The Real Costs of Waiting - Part One

You've met with your clients and their financial advisors on a few occasions and discussed the clients' financial planning and insurance objectives. Things are going well.  The insurance plan and product you are proposing meet the clients' needs exceptionally well, and provide the financial stability they are seeking.  But then you hear it.  The clients want to think about it some more.  When queried, your clients indicate that maybe they will look at this again, but are not sure when that will be.

We have all heard it many times before, and know that procrastination and the risks that come with waiting can be costly.  Depending upon how long it takes the clients to reengage these may include:

  • Carrier price increases
  • Carrier product limitations, with some products eliminated completely
  • Client health changes
  • An unexpected client death where there is no benefit at all

While these are all very important considerations that any client should be made aware of before deciding to wait, we want to take a deeper dive and explore one of the items above in more detail which has been particularly difficult to quantify.  This concerns health changes and more specifically underwriting rate class changes that can occur with aging.

We recently came across one carrier's data showing various ages and the percent of applicants qualifying for certain underwriting classes.  The carrier was willing to share this information with us, but asked not to be identified.  However, their data is instructive.

It's fairly intuitive that when one ages the ability to qualify for more favorable underwriting diminishes. The table not only supports this notion but quantifies it.  Furthermore, in this day and age of COVID underwriting restrictions, some carriers will not offer any coverage past a certain age, rate class and/or type of impairment which may further impede the ability to qualify for coverage.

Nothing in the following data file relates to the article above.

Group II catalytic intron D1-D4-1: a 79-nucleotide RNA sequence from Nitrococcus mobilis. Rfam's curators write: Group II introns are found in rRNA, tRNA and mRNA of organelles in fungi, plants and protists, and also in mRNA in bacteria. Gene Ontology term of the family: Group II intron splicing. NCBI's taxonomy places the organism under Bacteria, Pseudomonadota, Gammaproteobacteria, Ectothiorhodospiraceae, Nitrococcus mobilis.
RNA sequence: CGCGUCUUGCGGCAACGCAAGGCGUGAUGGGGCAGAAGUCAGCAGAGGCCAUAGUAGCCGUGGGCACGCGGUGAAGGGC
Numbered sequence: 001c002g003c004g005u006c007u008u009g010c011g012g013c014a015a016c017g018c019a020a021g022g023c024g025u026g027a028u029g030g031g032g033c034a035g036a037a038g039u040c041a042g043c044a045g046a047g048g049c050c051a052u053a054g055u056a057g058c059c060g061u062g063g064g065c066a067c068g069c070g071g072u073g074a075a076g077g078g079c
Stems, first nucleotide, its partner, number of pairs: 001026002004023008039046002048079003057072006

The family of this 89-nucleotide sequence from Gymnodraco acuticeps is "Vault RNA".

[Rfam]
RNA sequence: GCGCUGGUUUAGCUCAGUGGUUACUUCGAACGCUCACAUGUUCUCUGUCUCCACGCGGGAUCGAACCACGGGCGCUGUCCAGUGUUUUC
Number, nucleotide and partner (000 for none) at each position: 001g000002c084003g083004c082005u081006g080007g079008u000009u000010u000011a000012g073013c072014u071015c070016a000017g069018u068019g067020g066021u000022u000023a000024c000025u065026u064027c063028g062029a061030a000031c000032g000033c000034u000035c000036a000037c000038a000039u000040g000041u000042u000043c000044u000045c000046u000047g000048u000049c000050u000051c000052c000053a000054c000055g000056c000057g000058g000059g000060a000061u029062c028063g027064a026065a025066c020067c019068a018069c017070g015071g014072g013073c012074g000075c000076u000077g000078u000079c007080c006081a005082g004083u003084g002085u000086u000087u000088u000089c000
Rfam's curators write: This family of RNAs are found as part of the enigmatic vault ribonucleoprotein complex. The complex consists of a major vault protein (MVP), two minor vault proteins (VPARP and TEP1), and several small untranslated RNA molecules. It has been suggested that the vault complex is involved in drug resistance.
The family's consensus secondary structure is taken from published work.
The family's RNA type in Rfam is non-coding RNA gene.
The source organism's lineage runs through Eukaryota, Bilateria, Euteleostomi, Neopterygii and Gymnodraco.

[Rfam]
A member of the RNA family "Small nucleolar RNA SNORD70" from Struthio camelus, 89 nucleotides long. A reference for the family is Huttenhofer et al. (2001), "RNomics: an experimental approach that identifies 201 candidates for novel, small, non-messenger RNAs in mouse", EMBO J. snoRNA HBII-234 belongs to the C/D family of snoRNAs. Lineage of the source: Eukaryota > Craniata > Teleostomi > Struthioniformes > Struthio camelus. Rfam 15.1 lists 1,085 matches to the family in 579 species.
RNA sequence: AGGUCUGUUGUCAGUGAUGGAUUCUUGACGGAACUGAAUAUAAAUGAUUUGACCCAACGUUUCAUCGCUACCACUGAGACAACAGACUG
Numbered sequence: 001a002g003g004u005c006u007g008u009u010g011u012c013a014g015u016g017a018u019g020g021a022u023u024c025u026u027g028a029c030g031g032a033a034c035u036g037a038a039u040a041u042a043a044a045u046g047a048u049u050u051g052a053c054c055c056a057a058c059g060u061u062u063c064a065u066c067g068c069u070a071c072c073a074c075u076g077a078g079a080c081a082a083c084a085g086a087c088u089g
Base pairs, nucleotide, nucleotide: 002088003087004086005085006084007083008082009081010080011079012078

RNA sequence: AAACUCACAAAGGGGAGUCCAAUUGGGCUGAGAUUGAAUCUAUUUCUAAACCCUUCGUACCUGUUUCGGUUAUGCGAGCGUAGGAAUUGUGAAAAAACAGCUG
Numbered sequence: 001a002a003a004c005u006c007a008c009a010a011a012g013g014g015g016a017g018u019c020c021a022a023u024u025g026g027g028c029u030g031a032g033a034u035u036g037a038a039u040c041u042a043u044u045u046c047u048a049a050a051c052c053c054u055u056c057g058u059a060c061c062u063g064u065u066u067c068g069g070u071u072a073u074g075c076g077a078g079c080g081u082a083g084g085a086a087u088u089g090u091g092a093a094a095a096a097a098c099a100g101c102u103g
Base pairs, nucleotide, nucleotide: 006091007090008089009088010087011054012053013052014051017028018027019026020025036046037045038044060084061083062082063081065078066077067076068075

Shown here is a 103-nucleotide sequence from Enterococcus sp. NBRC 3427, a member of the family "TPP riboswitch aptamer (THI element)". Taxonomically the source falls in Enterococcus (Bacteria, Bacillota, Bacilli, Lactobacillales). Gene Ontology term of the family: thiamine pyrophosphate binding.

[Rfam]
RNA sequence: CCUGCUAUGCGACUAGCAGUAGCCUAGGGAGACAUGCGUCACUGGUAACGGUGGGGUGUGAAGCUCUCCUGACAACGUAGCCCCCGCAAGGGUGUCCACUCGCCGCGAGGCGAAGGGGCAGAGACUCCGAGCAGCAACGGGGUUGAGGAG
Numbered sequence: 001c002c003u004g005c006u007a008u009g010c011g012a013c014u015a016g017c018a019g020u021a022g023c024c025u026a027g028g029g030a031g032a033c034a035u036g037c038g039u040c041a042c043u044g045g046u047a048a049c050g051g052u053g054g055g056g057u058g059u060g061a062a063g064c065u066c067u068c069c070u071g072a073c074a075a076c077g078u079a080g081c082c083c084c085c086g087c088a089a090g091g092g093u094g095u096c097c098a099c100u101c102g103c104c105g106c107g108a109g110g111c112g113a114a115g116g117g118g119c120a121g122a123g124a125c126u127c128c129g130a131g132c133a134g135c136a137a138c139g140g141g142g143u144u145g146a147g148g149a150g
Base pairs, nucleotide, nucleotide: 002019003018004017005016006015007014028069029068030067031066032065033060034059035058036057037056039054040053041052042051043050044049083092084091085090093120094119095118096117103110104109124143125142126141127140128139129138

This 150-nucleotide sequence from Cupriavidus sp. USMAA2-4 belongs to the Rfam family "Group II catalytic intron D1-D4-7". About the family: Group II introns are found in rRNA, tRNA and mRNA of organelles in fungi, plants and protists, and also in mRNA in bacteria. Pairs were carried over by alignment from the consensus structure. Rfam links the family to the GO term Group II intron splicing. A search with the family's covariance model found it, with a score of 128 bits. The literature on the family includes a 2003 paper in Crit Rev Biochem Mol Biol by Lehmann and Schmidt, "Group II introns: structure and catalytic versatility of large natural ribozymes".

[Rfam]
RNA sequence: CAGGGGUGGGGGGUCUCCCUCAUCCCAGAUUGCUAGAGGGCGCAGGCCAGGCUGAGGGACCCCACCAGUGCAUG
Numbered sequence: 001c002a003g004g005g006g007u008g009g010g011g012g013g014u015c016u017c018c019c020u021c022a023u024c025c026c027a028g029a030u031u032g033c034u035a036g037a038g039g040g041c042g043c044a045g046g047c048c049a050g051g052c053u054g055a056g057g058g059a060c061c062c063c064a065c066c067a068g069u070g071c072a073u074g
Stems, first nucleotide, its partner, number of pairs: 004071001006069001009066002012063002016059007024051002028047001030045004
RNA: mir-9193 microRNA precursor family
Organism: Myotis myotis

Bottom line, health changes and subsequent underwriting class changes due to aging can make premiums onerous or even unreachable — assuming one doesn't become uninsurable in the process.

Let's look at some cases that help illustrate the costs of waiting with aging and underwriting health class changes.

Example 1

Adam is a healthy 60 year-old applying for $1 Million of Guaranteed UL coverage to Age 100.  At the Select Preferred rate from a top industry carrier his premium is currently $14,892.

At current published rates:

  • If he waits 5 Years that premium will be $19,980 — a 34% increase
  • If his health declines to Standard rates (probability at 33%), it jumps to $26,724 — a 79% increase

  • If he waits 10 Years, the Select Preferred premium will be $28,464
  • If his health declines to Standard rates (probability at 31%), it jumps to $36,336
  • If his health declines due to an illness that results in a Table 2 rating (the rated, postponed or declined category in the table) the premium jumps to $46,510.  A hurdle of 320% more than his original Age 60 outlay.

Example 2

Alex is a Standard risk 65 year-old applying for $1 Million of Guaranteed UL coverage to Age 100.  His premium would cost $26,724 today.

At current published rates:

  • If the waits 5 Years that premium will be $36,336
  • If his health declines to a Table 2 (a probability rate of 53%), it jumps to $46,510 —almost $20,000 more annually than the age 65 Standard rate!
  • Even if the client saves the dollars that he does not spend on coverage over 5 years, the cross-over point is only 2.2 years before that savings has been consumed by the higher coverage costs.

We all would love to become healthier as we age, but we know that is not the reality.

Additionally, insurers pull products and raise rates all of the time.  So it is very possible we may end up with an inferior, more expensive product in the future.

The cost of waiting doesn't just apply to death benefit sales either - in Part Two, we'll discuss how putting off the purchase of life insurance has a major effect on cash accumulation and future values for today's dollars.

More to come!

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Saturday, 13 April 2024

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